Hiding the Broadband Map

The Center for Public Integrity contends that the current map of broadband access is unreliable, and that a more precise picture will show which areas across the nation have consumers still tapping their feet as they wait for their dial-up Internet to load. As many Americans still have limited or no access to broadband, the Center says, “The spread of broadband is important for economic development, for sharing knowledge, for entertainment and for civic participation.”

“People may be going to pay for broadband and have no options at all,” said Scott Wallsten, senior fellow and director of communications policy studies at the Progress and Freedom Foundation. “But we don’t really have a way to identify that right now because of the nature of the data.”

Although the FCC already publicly releases a semi-annual report that details how many broadband providers operate in each zip-code, the agency does not name them. But a 2006 Government Accountability Office (GAO) analysis found a discrepancy in the FCC’s reporting – while the FCC said the median number of broadband providers in each ZIP code was eight, the GAO concluded it was only two.

The FCC defines broadband – or high-speed Internet access – as data speeds of at least 200 kilobits per second (kbps) in at least one direction.

In 2006, after its Freedom of Information Act (FOIA) request was ignored, the Center filed a lawsuit against the FCC to get the data released. The Center plans to divulge the information – just the names of broadband providers and where they operate – to the public through its Media Tracker website. Currently, consumers can use the Media Tracker to find which companies offer radio, newspaper and television services in their Zip codes.

Drew Clark, senior fellow at the Center, said consumers can hold Internet providers accountable when they have the tools to research them. “[Consumers] can be able to say, ‘Hmm, why hasn’t the telephone or cable company provided service out to this area? Do you just not make it a priority to bring service to that area?'”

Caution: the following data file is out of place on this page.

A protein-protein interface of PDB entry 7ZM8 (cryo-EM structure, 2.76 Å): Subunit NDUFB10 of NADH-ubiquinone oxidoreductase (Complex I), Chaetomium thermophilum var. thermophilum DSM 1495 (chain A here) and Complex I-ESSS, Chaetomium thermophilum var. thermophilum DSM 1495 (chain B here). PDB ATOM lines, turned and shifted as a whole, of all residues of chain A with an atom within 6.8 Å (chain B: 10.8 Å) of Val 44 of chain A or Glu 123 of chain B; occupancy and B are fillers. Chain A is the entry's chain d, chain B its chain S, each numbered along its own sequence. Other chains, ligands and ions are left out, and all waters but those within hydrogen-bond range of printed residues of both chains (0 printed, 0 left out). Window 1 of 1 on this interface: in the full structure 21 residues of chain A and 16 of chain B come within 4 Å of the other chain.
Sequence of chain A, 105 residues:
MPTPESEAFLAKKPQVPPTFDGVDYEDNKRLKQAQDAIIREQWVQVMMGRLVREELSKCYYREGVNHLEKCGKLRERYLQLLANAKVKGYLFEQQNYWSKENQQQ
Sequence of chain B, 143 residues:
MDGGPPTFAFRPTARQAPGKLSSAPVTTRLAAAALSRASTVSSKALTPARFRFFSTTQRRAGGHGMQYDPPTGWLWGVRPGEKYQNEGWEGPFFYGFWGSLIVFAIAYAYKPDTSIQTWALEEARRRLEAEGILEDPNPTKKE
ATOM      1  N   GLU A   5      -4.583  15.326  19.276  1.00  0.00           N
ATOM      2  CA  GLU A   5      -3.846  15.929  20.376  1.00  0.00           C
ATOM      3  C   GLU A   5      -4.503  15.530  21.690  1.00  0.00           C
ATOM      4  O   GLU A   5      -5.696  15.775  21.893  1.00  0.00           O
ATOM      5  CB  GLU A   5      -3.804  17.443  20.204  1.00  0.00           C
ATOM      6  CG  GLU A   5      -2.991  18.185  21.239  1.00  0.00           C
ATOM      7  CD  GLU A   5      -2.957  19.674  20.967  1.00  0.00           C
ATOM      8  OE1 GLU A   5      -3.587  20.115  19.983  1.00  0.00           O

The Center’s request, however, has been met with fierce opposition from the FCC and Internet providers. The FCC denied the FOIA request, saying the records “contain commercially sensitive, competitive information and that release would cause harm to the entities that submitted the requested information.”

The Center filed its final legal papers last month, and the presiding judge is expected to rule in the next several months.

AT&T, Verizon and three major telecommunications trade groups have objected to the release of the records. In it’s declaration submitted to the court, AT&T said, “The specific insight into AT&T’s presence in the marketplace – and the precise type of facilities and service it is using to achieve that presence – is commercially sensitive and would, if made public, cause substantial harm.”

Wallsten agreed that there were some proprietary issues to consider. But he said the FCC is “erring on the side of holding too much secret.”

“The question is whether the data the FCC is not giving out would have policy benefits that outweigh any of the costs to competition by releasing it,” Wallsten said. “It seems to me that more information could be released, and it’s not obvious how that would harm companies.”

The FCC did not return an interview request.

One reason the companies may want to keep a close grip on their records is that it could threaten the monopolies they have in certain communities.